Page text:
However, this book has far too little substance to be worth anything like its cover price. It glosses over the problems of forms, particularly those to be filled in by non-Americans, and the rest is just too light. This information would be far better presented on a website or as a free to download e-book. Absolutely not worth the money - there are far better usability books out there.
Indeed, all this book does is list commonly known mistakes, which would perhaps be interesting for the total novice, yet, it provides zero solutions.
Four major things are wrong with this book:
1) Most of the advice is truly gratuitous, like â€œGuideline 6: Keep text brief and easy to understandâ€�, or â€œGuideline7: Be politeâ€�, or â€œGuideline18: Use ALT tags for imagesâ€� or â€œGuideline 24: Answer emails quickly and effectively. That is stating the obvious like â€œcheck your spellingâ€�. Yes, they advice this as well.
2) Only a small part of the book deals with international issues and most part only applies to local American websites with local target groups. A lot of the examples of websites they approve of, wouldn't stand a change when a Frenchman, Italian, Arab, etc. visits. This book gives an all but global perspective on accessibility.
3) Some design rules they propose are actually very debatable at least. Moreover, quite a few guidelines contradict each other.
4) They mention some major problems like; missing 404 pages, lacking form validation, etc. Yet â€" and this is absolutely inexcusable â€" abide from some screen shots, they provide no real solutions, you are totally left in the dark.
So, after 236 mostly empty pages all they have told me that it is better to have a better website.
37signals' book throws its readers straight in there, no messing about: screen grabs of sites, pointing out the bad design decisions and highlighting the good. Simply laid out, 37signals' book allows the examples to speak for themselves, adding just enough information to back up their reasoning and no more.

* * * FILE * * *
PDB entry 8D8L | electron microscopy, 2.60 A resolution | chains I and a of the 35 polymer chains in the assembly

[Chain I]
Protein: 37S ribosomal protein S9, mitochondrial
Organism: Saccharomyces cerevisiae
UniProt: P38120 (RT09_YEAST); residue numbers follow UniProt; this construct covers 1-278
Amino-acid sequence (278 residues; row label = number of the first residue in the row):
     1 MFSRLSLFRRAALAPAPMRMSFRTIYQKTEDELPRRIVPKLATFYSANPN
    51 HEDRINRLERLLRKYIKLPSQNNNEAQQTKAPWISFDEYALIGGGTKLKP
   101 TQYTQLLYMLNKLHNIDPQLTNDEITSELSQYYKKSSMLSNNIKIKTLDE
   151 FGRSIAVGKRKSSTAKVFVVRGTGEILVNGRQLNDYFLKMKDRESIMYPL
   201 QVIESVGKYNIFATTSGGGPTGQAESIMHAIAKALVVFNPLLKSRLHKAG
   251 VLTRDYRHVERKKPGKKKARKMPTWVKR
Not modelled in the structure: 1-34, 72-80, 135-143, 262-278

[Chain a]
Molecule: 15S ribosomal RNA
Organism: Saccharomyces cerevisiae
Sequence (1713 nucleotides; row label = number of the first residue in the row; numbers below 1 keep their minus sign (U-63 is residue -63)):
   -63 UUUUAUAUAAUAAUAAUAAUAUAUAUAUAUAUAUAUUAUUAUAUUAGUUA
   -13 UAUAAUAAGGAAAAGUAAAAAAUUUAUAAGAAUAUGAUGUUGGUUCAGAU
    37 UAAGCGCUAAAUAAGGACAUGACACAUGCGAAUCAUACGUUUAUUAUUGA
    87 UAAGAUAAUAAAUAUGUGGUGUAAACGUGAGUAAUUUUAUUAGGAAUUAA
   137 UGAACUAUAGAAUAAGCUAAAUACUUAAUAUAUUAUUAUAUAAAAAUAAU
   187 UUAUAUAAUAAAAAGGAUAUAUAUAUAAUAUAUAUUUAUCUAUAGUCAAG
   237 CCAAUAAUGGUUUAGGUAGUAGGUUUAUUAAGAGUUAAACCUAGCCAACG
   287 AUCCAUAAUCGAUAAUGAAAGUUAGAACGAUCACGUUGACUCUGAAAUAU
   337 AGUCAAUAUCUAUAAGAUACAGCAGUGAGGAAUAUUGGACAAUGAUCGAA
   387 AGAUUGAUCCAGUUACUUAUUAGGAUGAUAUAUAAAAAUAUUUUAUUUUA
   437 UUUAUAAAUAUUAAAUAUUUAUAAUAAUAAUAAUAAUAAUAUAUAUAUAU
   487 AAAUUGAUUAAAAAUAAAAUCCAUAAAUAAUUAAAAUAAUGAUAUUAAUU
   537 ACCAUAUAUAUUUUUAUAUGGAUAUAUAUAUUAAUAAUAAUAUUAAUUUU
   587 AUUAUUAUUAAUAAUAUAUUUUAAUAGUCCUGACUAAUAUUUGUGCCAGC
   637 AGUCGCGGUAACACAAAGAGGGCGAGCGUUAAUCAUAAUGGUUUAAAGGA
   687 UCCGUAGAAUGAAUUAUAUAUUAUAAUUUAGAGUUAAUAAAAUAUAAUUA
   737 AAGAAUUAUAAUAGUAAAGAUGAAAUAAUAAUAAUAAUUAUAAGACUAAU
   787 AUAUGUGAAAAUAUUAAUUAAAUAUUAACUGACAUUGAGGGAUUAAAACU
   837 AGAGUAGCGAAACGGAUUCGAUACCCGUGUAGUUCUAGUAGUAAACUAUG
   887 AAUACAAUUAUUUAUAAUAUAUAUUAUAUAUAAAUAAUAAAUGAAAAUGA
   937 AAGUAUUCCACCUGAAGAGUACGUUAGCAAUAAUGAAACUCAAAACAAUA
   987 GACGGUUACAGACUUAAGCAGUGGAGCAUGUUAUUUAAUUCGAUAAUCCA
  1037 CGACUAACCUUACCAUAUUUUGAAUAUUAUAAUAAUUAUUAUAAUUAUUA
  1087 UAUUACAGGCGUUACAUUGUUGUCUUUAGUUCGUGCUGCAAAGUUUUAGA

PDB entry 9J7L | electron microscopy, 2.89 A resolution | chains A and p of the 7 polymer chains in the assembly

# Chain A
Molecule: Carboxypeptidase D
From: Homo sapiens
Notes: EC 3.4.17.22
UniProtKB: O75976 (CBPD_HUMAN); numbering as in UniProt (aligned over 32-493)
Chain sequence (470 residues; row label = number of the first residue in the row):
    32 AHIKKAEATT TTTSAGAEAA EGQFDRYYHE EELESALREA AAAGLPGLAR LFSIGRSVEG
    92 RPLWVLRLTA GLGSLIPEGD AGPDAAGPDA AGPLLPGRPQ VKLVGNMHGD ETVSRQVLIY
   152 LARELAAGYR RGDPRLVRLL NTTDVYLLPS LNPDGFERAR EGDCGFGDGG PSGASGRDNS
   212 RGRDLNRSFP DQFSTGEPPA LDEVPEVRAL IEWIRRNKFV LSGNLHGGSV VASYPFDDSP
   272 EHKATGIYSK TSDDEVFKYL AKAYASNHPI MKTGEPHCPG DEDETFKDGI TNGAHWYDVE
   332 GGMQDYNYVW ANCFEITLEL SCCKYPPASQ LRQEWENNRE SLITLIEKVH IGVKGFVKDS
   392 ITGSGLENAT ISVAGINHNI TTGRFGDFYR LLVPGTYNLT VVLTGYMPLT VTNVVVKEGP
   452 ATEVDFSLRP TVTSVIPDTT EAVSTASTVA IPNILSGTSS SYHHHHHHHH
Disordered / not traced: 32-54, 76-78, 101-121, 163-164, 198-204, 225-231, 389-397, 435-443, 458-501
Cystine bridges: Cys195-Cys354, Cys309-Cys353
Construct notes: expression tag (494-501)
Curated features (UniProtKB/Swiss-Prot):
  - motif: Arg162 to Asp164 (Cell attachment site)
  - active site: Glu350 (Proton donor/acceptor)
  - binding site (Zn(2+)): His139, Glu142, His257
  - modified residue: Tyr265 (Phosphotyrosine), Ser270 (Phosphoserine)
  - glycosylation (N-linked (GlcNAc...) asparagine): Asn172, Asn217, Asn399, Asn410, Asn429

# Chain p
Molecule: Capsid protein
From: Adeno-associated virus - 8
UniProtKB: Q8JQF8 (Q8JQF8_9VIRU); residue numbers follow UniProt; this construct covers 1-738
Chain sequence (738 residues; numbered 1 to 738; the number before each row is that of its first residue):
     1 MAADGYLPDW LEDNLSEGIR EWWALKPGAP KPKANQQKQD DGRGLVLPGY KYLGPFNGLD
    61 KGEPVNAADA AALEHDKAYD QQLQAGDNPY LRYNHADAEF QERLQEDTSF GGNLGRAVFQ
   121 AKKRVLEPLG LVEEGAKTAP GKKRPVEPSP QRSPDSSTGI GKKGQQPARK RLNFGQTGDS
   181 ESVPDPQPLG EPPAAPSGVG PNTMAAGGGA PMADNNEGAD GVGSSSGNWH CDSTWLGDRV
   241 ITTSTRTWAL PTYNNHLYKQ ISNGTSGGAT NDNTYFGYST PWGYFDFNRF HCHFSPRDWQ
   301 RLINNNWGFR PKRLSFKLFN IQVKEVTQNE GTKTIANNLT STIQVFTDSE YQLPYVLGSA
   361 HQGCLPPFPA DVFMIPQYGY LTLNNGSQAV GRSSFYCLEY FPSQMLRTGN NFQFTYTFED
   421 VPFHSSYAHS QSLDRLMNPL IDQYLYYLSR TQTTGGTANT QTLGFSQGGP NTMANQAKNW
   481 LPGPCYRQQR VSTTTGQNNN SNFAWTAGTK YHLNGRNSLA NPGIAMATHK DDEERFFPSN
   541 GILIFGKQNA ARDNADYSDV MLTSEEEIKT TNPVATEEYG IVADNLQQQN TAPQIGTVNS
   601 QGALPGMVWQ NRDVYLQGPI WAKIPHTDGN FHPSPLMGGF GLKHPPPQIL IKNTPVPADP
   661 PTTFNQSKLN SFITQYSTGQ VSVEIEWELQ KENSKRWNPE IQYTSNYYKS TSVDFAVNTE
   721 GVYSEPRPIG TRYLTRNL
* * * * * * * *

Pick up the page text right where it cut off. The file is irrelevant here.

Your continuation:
Peppered throughout the book are a selection of "head-to-head" comparisons: on the left-hand page, a site that makes a fundamental mistake; on the right, a competitor that gets it right.
This book can't make a bad designer a good one. But if you're a good designer, it will help you improve no end.
Most helpful customer reviews on Amazon.com
It's too bad that this book (on design, of all things) had to be presented in such a cheap-looking book. The heavy black sections of the chapter headings are washed out, and the text inside the graphics (e.g., dialog boxes, pull-down menus) is hard to read. The book text itself is easy enough to read. In all, the whole thing was obviously produced on a printer that uses some sort of toner (and not enough of it!), rather than good old traditional offset printing.
In all, the book is still worth reading, and I'd still recommend it. It's just a little disappointing that one of my favorite reasons for buying dead-tree versions of books--the look and feel of the book itself--is a little lacking with this one.
The authors provide adequate examples of the right and not-quite-right ways websites handle the specific issues they discuss.
A helpful supplement to this book would be a "Hands On" practical guide with code examples and resources for implementing methods they discuss. For example, the authors suggest highlighting fields on a web form when the user inputs incorrect data. While there are numerous ways to implement this and many on-line resources, it would be helpful to know how the authors (a.k.a., the experts) prefer to implement these techniques.
If you're a novice or intermediate website developer, you'll find this book enlightening. If you're an experienced developer with some familiarity and practice with web usability principles, you may not learn anything new from the book, but nonetheless it will provide a good "refresher course." If you're involved in marketing/selling website development services, you should read this book because it will help you to build a case for improving existing websites.
I agree with some of the reviewers that it is very basic - but most people don't get the basics right! It's entertaining and enlightening and will quickly get you on the right path to providing a better user experience.
If you're more of a beginner, this book should be required reading. It covers lots of good info in a very easy to understand way.
This book does not delve into technical details, only usability principles and ideas. It's a short, easy read and will inspire you to create more usable websites.